Herman Mostert

No 18 was Federer’s greatest triumph

2017-01-30 12:25
Herman Mostert

Sunday’s Australian Open men’s final between Roger Federer and Rafael Nadal will go down in history as one of the greatest ever tennis matches.

It was the dream final tennis enthusiasts had longed for: Two giants of the game - both in the twilight of their careers - duelling on the biggest of stages one more time.
 
With Federer ranked 17th and Nadal 9th, a final between the two was unthinkable a fortnight ago.

But with top seeds Andy Murray and Novak Djokovic exiting the tournament in the first week, the stars seemingly aligned for a dream final with both players sensing another shot at greatness.

Federer had not played a tournament for six months due to a troublesome knee, while Nadal also cut short his 2016 season due to a wrist injury.

Both players admitted they never harboured thoughts of reaching Sunday’s showpiece match, but here they were - and on top of their games.

What transpired was greatness personified.

Two of the game’s most decorated champions rolling back the years in another classic five-setter.

The quality of tennis on display was jaw-dropping, the tension similar to the memorable match they contested in the 2008 Wimbledon final. Then, Nadal prevailed 9-7 in the fifth set to win his first major on a surface other than clay.

Heading into Sunday’s final, the odds were stacked against Federer.

He had a negative 11-23 win-loss record against Nadal, including 2-6 in Grand Slam finals, and had not beaten Nadal in a best-of-five sets match since winning the 2007 Wimbledon final.

The match-up has always been a tricky one for Federer against Nadal, with the left-handed Spaniard’s hefty top-spin forehands troubling the Swiss great’s single-handed backhand.

As the commentators stated before the match, Nadal just needed to play his natural game which works more often than not against Federer.

For Federer to win, he had to go out his comfort zone.

He had to serve well, take the ball early and attack the net at regular intervals.

All-out attack was the only way Federer could win.

He did just that, and leading two sets to one, Federer's dream appeared likely, but the never-say-die Nadal fought back to take the match into a decider.

It seemed like Nadal had again worn Federer down when he broke at the start of the fifth set, this after the Swiss had sought a medical timeout for an upper leg injury.

The 35-year-old looked destined to play second fiddle to Nadal on the biggest of stages yet again. He looked set to lose a fourth major final in succession, having failed at the final hurdle on three occasions against Novak Djokovic in recent times.

But Federer refused to read the script, he kept attacking, kept going for his shots.

With Nadal 3-1 up in the decider, English commentator Mark Petchey noted: “Federer is playing well, but Nadal is just playing better...”

Then Federer responded by playing arguably the best five games of his life, taking the final set 6-3 to claim his 18th Grand Slam title.

Never before has Federer hit his top-spin backhand as well as he did against Nadal on Sunday.

He was serving big too - 20 aces compared to Nadal’s 4 - and kept surging forward which saw him finish with a 73% success rate at the net.

Nadal should hold his head high, he did not surrender meekly, Federer simply took the match away from him in those final games - when it really mattered.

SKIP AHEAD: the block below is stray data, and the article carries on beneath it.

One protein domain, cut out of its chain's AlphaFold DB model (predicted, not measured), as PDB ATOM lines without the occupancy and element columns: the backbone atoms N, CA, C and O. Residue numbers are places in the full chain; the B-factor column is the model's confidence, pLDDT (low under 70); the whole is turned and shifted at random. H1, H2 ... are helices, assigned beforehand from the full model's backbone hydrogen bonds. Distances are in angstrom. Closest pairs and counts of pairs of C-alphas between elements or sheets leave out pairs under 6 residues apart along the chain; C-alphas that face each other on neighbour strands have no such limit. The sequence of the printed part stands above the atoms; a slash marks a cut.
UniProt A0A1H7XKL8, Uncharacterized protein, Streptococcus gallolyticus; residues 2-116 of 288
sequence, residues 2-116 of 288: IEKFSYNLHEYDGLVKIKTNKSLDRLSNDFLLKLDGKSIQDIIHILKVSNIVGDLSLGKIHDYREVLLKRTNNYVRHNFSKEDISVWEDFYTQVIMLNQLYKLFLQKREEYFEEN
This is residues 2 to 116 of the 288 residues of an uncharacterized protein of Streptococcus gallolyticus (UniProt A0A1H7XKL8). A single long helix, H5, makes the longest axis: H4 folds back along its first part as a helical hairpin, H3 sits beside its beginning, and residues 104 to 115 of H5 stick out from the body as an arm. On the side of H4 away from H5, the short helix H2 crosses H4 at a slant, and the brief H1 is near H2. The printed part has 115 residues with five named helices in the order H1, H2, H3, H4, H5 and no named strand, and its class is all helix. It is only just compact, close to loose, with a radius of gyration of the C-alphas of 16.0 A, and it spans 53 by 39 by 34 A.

For once, Federer’s all-out attacking strategy paid dividends against a player who had managed to so often break down his game.

He hit 73 winners compared to Nadal’s 35, with the slightly quicker 2017 surface no doubt aiding the Swiss great in his quest for an elusive 18th major.

Sunday’s triumph takes Federer four clear of the 14 majors Nadal shares with American Pete Sampras and that gap could likely prove a bridge too far for the Spaniard to overhaul.    

Andy Roddick, the 2003 US Open champion, said last week if Federer and Nadal were to contest the Australian Open final, the match could be the most important in Grand Slam tennis history.

"If you think about the historical significance of what that match would look like, one at 14 slams, one at 17 slams, Rafa wins, it's 15-17, and the French Open is around the corner, it's back on. It's literally game on for the most slams ever. If Roger wins, it's 18-14. I don't know that that divide gets made up,” Roddick told the Sydney Morning Herald last week, when the possibility of a Federer-Nadal final became more clear.

"If that happens, it has to be the most important match in Australian Open history and possibly Grand Slam history," Roddick continued.

Roddick has a point.

Nadal, if he can remain fit, will be confident of adding to his tally at the French Open but winning another four majors would be a monumental task.

Likewise, if Federer can stay fit and replicate the form he started 2017 with, then there's no reason he can't win an eighth Wimbledon title later this year.

The only other current player with a realistic chance of catching Federer is Djokovic, who currently boasts 12 majors.

The Serb has, however, shown signs of vulnerability in recent times and with his 30th birthday approaching, six more majors would take some effort.

Whatever transpires, Federer will look back at his 18th Grand Slam win - against his greatest rival - as his finest hour in a storied career...

Herman Mostert works at Sport24 - is a struggling golfer and enjoys tennis...

Disclaimer:
Sport24 encourages freedom of speech and the expression of diverse views. The views of columnists published on Sport24 are therefore their own and do not necessarily represent the views of Sport24.

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